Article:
Weapon owners surrender rifles
"Until today I was one of the New Zealanders who owned a semi-automatic rifle. On the farm they are a useful tool in some circumstances, but my convenience doesn’t outweigh the risk of misuse," John Hart, a farmer and Green Party candidate from Masterton said on Twitter on Monday.
"We don’t need these in our country. We have make sure it’s #NeverAgain."
Other firearm owners have also given up their weapons. Posting a picture of their arms surrender form on Twitter, one said "this is one of the easiest decisions I have ever made. Have owned a firearm for 31 years."
New Zealand's top online marketplace Trade Me Group said it was halting the sale of semi-automatic weapons after Friday's attack.
New Zealand, a country of only five million people, has an estimated 1.5 million firearms.
Gun shop owner said he sold killer weapons
The owner of Gun City, a gun shop in New Zealand, said he sold weapons to the attacker.
David Tipple said he sold the alleged gunman four weapons, but they did not appear to be the high-powered ones used in the shooting.
"I've informed the police that Gun City sold the alleged gunman four A Category firearms and ammunition," he said.
"All Gun City sales to this individual followed a police-verified online mail-order process."
Frustrations over delayed burials
Families of those killed in the attacks have expressed frustration over not being able to bury their lost loved ones.
Bodies cannot be released until post mortems are carried out, the New Zealand police said.
Deputy Police Commissioner Wally Haumaha said the first body was approved for release on Sunday night, but the family was yet to take the body because another relative was killed and they wanted to collect them together. He said there would be no burials on Monday.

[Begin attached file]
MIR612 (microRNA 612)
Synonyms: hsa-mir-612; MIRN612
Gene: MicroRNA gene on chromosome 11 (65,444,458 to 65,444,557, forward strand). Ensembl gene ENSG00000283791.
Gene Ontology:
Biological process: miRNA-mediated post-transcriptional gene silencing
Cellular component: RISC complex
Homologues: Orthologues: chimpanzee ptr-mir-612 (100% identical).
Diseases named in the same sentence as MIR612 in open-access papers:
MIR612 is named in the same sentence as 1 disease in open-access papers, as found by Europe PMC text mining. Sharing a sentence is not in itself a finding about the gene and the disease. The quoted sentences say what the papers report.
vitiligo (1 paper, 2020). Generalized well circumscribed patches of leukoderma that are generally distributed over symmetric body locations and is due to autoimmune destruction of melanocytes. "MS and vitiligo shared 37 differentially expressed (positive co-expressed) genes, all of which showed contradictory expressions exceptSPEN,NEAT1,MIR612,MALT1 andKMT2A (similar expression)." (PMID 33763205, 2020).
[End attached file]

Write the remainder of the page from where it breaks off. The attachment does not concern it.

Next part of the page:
"We’ve been working fairly hard through the night to ensure the process of returning the deceased to their loved ones is taking place expediently," he said.
Man charged with distributing live stream of killings
An 18-year-old man, who shared the video live streamed on Facebook by the gunman, has been charged and denied bail.
The man, who was arrested on Friday, faces charges of sharing the gunman's live-stream and posting a photograph of one of the mosques attacked with the message "target acquired" along with other chat messages "inciting extreme violence", the New Zealand Herald reported.
His request for bail was refused but the judge granted him name suppression. He is due back in court next month.
New Zealand Prime Minister Jacinda Ardern said she wanted to speak with Facebook about live streaming, in wake of the event.
Police Commissioner says only one gunman took part
New Zealand's Police Commissioner Mike Bush said that there was only one gunman but did not rule out other people supporting the attacker.
"I want to definitely state that we believe that there was only one attacker responsible for this horrendous event," Mr Bush said.
"That doesn't mean there weren't possibly other people in support, and that continues to form a very, very important part of our investigation."
The country's inquiry into the events now involves staff from the United States FBI, Australian Federal Police and more than 250 officers and staff.
New Zealand will announce gun reform within 10 days
New Zealand Prime Minister Jacinda Ardern said on Monday that gun law reforms will be announced within 10 days following the Christchurch shootings that killed 50 people.
Ms Ardern said Cabinet ministers had met and made an in-principle decision to tighten gun ownership but details still need to be worked out.
"I intend to give further details of these decisions to the media and the public before cabinet meets again next Monday," she said.
"This ultimately means that within 10 days of this horrific act of terrorism we will have announced reforms which will, I believe, make our community safer."
Updated: March 18, 2019 03:07 PM